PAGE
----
How to lower your property taxes

Understanding the mystery around your property's "Tax Assessment"

Appealing a high property assessment can save you thousands of dollars. Here are some points of advice for dealing with a high tax assessment.

1. Check your tax bill to see if the valuation is reasonable in comparison to similar homes in your neighborhood.

Property taxes are collected by the municipality to pay for most municipal services (roads and road repair, street cleaning, park maintenance, etc). Essentially the municipality's assessor puts a value on your home, and then the Municipal Administration and Council agree on a local tax rate (or Mill Rate). You can't change the tax rate, but you can argue that you have been over-assessed. (Now, I must point out that the property tax assessment is NOT an appraisal.)

Begin by checking the tax bill that you get sent in the mail each year. Your tax bill should include the "assessed value". You need compare this value to other properties on your block, or in other areas of town that are very similar to your property. For advice on other neighbourhoods priced similar to yours, ask your experienced realtor. More and more municipalities are putting their tax assessments online so you can now search by address. For example, Drumheller, Alberta's taxes are online at http://www.dinosaurvalley.com/property-taxes.

2. Check for errors.

If most of the houses on your block are 3 bedroom 3 bath houses, and you only have 2 bathrooms, chances are the municipality may have an error on your assessment. The assessor doesn't have a very sophisticated system to know how your house actually compare, because they don't actually enter into your house to perform the assessment.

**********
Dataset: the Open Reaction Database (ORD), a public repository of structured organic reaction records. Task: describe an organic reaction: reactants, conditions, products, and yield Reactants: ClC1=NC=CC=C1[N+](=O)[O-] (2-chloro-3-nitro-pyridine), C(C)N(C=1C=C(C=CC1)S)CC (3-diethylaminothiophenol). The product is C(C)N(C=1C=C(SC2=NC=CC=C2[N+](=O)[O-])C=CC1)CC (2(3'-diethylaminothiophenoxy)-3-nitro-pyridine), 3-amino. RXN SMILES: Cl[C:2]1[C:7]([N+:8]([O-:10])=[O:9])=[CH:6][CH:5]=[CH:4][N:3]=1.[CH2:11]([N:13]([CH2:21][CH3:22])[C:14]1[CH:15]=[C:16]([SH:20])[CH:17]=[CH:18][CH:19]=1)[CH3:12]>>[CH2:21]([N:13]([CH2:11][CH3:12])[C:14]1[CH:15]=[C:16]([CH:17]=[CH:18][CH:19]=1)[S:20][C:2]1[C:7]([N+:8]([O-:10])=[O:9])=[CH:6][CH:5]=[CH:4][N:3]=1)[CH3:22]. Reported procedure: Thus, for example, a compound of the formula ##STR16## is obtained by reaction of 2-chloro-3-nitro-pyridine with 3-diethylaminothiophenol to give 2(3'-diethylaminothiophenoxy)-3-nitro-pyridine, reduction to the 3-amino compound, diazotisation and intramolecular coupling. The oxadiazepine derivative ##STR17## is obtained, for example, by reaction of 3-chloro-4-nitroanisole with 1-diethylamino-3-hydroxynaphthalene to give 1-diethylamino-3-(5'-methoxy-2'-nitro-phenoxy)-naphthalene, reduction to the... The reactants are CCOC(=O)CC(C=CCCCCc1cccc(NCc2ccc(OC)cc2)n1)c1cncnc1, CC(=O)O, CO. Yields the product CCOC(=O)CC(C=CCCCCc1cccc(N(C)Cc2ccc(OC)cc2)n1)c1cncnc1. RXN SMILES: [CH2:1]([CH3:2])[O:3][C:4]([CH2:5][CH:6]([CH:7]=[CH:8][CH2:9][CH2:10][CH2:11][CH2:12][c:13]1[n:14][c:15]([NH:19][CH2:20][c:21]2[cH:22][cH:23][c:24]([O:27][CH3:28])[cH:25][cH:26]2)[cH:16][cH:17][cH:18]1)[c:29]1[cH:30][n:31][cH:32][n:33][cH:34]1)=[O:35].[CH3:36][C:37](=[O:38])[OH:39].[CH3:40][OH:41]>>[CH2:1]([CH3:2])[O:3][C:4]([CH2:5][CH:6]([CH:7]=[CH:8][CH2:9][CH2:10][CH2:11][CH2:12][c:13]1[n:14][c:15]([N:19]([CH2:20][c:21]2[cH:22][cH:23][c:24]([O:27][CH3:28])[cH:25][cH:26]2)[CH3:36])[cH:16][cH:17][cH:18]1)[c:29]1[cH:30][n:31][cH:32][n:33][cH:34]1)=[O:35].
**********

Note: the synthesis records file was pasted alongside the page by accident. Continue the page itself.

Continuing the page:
3. Prepare your case.

The more unique your house is, the easier it is to win an appeal. If you live in a cookie cutter neighbourhood, assessments are pretty accurate and it is pretty hard to dispute the assessment. Look at the sizes of your lot, age of your house, location relating to a busy road, or railroad, school, park, etc. compared to the other houses in your neighbourhood.


4. Aim for at least a 5% difference in price.

Anything less won't be worth your while. Selecting the right comparison houses is the true art behind a successful appeal. Pick comparable houses that are within 100 sq. ft. of your house, 30 sq. ft. of a condo, or divide it down to a "per square foot price" for commercial properties.


5. Hire an appraiser if you need to.

Sometimes paying $350 to hire an appraiser can save you a thousand dollars over a year or two of lowered taxes. Your appraiser can help you sort through your comparable neighbourhood addresses if you need to.


6. Appeal. 

Instructions to appeal are on the tax notice that you receive in the mail. Often, there is a phone number you can call and speak to the assessor. I've found that in smaller communities, the assessor prefers to hear from the property owner prior to a formal appeal.


7. What are your chances?
I've appealed taxes for some of my big clients in the past, and I'm successful more than 50% of the time. If we don't win, we are usually enlightened as to why the property is assessed at that price.

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